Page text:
Tuesday, February 15, 2011

His Holiness, His Eminence, and His Son

There’s a time and place for breaking in new shoes. This particular visit to the Vatican was not one of them.

I backpacked through Europe for a few weeks over the summer before starting school in London. I spent a lot of time on trains, a few of them overnight, arriving in a new city the next morning. Pretty limited wardrobe, little of which was clean after the first week, about all that looked good at that point were my new Rockport walking shoes.

Like walking on baby duck feather-filled pillows, packed with the tender love of one‘s mommy. Very nice for old cobblestone streets, or up and down flight after flight of Hostel staircases. The shoes were great the minute I put them on. No blisters, which is rare for me. Usually within ten minutes, quarter-sized blisters have attacked my heels and exploded, revealing Mike’s raw, throbbing hide.

So after a restless night’s sleep on my train from Germany, I arrived at my pension, which is European for “severely out-of-date, noisy hotel with no hot water and drapery with the light-omitting power of a giant, worn out hanky”. After a miserably cold shower and very dull-razored shave, I hit the streets.

I should note some pretty splotchy shaving results, like when a ten year old kid gives his five year old brother a haircut. Not that it really mattered. I was just going over to Vatican City to play tourist and ask about my dad’s childhood friend.

Before I left the country, my dad suggested that if I was at the Vatican, I should inquire about his friend, William Baum, aka Cardinal Baum. They grew up together and he was the first American cardinal ever assigned to the Vatican. Dad instructed, “Go up to a Swiss guard and say, ‘Is Cardinal Baum in Rome?’” You can’t miss the Swiss Guard. They have a court jester, colorful, wide-striped pajama look, but actually are bad asses, assigned to protect Vatican City. Dad went on to say that I wouldn’t get to see the cardinal, but it might get some perk like a special tour. Figured it was worth a shot.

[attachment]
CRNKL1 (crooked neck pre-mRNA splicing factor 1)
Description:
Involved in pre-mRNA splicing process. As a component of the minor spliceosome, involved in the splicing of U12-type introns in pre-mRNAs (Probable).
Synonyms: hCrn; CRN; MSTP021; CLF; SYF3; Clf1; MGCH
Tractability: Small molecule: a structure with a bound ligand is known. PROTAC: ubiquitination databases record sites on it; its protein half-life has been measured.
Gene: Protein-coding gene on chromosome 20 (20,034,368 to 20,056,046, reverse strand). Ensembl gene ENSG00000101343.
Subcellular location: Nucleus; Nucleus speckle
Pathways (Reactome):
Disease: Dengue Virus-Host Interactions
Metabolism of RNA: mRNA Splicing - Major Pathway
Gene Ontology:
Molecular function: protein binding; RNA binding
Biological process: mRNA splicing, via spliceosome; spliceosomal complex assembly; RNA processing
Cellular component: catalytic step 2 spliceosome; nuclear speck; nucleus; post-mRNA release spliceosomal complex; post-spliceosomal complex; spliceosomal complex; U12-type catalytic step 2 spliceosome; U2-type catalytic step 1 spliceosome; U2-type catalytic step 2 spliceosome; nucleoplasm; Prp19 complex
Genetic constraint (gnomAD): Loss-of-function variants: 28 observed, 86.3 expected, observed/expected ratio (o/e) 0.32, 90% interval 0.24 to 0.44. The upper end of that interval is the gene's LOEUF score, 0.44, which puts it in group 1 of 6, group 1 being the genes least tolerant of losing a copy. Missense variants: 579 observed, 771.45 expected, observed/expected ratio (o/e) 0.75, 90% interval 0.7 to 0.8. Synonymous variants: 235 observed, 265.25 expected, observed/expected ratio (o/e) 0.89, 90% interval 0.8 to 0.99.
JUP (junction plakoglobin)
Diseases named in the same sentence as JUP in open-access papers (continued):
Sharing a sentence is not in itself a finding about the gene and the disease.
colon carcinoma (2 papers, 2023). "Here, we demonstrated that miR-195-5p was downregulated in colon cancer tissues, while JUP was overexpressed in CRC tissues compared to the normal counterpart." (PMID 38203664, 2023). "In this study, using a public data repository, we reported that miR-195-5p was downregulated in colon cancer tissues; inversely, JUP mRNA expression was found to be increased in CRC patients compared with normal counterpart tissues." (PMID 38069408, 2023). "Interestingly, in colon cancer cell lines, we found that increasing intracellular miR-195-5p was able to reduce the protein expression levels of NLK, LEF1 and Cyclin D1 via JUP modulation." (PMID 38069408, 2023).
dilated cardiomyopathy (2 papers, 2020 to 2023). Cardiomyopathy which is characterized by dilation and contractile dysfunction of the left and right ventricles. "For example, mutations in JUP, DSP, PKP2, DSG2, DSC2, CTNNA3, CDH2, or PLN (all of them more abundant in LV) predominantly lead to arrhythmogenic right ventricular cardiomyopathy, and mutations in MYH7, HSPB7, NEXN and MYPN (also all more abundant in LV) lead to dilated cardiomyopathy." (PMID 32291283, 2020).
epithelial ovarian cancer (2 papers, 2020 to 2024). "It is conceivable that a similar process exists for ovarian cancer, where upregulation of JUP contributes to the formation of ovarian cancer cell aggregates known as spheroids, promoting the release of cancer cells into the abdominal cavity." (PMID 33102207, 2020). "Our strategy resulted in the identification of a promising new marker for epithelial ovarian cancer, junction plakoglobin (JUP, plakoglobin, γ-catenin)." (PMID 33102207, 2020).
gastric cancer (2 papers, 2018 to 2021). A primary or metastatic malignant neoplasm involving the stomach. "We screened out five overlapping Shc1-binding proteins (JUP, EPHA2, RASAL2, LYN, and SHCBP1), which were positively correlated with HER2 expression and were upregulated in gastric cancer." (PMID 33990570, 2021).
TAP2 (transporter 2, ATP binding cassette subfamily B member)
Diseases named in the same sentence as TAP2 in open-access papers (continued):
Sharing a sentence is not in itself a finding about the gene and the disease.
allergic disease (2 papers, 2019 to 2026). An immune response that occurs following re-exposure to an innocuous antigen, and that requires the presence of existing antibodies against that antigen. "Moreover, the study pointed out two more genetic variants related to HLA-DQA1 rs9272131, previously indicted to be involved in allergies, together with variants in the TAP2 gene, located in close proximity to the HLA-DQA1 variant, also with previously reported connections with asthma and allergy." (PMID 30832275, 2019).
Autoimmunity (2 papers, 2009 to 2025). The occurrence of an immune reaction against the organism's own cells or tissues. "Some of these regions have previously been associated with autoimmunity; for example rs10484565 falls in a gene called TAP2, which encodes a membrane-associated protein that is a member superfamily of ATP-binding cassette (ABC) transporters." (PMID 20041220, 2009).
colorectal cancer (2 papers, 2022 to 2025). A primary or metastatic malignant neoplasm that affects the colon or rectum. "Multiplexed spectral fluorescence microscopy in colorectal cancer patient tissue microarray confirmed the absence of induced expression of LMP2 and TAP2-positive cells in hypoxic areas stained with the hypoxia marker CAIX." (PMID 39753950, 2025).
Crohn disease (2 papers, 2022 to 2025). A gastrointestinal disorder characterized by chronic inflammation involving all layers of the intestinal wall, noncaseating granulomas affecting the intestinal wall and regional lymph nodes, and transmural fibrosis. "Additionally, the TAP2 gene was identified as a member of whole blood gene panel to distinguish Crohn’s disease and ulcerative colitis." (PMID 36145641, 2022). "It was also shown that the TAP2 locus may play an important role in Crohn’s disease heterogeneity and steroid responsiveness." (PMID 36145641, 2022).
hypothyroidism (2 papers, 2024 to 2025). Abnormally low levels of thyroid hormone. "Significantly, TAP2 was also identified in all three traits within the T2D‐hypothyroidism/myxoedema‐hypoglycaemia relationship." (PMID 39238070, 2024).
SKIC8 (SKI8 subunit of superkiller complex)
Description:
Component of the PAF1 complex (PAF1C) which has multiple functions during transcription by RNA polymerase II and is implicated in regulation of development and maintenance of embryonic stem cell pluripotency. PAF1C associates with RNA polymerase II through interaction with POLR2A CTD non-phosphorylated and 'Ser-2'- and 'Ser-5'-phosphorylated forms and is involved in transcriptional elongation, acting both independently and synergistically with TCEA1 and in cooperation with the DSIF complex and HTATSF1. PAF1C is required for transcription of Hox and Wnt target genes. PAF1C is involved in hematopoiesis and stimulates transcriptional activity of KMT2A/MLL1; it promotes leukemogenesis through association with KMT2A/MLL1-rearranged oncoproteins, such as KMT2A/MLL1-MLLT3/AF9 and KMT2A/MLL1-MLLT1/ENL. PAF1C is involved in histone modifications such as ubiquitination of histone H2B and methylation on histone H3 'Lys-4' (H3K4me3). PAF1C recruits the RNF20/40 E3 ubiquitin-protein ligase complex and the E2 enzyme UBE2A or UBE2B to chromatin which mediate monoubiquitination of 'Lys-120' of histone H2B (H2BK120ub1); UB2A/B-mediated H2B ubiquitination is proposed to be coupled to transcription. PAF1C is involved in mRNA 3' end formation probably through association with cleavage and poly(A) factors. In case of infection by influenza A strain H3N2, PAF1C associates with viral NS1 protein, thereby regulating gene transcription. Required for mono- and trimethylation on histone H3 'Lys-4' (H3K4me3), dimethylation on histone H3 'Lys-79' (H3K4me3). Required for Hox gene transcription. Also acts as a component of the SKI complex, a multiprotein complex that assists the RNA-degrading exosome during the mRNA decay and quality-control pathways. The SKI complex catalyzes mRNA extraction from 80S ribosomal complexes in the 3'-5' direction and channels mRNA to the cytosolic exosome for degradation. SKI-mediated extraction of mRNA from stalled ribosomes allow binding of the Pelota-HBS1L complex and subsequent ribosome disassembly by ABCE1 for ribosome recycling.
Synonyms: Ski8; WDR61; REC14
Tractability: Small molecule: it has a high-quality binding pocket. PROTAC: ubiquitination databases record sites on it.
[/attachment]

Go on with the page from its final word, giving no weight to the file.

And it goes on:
So after taking in some sights, I approached a group of guards. I said the magic words, “Is Cardinal Baum in Rome?” I half expected him to shrug his shoulders and say, “How would I know?” Instead, like he’d been ask the question 100 times, he pointed me to a building on St. Peter‘s Square. “Go in that building and ask at the desk.”

I pushed open massive, wooden doors feeling like I’d just gotten off my beanstalk, waiting for shouts of “Fe, fi, fo, fum”. The desk was a few steps inside. The receptionist referred me to a desk down the corridor, by the elevators. Walking towards the next desk, the area looked like a museum without any exhibits. Long, cavernous room, not much to speak of for furnishings. Plenty of room for those monthly Vatican dance parties.

No offer of a special tour at the next desk. “Go up the elevator to the third floor.”

Things were taking an interesting turn. I didn’t expect to get through the big doors, let alone up an elevator. I snuck a whiff of my arm pits, hoping I was properly scented. If I suddenly represented the Brennan people, it was best to not stink.

Ding. Elevator doors opened. Here’s a surprise, another staffer minding a desk.